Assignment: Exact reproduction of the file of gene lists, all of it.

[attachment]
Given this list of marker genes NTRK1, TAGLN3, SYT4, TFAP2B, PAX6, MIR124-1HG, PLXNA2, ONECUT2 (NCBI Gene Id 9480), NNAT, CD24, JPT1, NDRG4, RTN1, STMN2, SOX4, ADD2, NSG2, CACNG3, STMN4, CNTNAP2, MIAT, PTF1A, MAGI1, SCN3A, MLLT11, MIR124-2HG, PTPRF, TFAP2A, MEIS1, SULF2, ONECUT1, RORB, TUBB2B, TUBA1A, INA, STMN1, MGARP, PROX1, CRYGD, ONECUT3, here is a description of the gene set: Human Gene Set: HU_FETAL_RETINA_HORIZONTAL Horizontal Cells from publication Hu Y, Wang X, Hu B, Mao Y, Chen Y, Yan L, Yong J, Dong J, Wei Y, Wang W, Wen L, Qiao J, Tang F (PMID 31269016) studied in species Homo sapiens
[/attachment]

Given this list of marker genes NTRK1, TAGLN3, SYT4, TFAP2B, PAX6, MIR124-1HG, PLXNA2, ONECUT2 (NCBI Gene Id 9480), NNAT, CD24, JPT1, NDRG4, RTN1, STMN2, SOX4, ADD2, NSG2, CACNG3, STMN4, CNTNAP2, MIAT, PTF1A, MAGI1, SCN3A, MLLT11, MIR124-2HG, PTPRF, TFAP2A, MEIS1, SULF2, ONECUT1, RORB, TUBB2B, TUBA1A, INA, STMN1, MGARP, PROX1, CRYGD, ONECUT3, here is a description of the gene set: Human Gene Set: HU_FETAL_RETINA_HORIZONTAL Horizontal Cells from publication Hu Y, Wang X, Hu B, Mao Y, Chen Y, Yan L, Yong J, Dong J, Wei Y, Wang W, Wen L, Qiao J, Tang F (PMID 31269016) studied in species Homo sapiens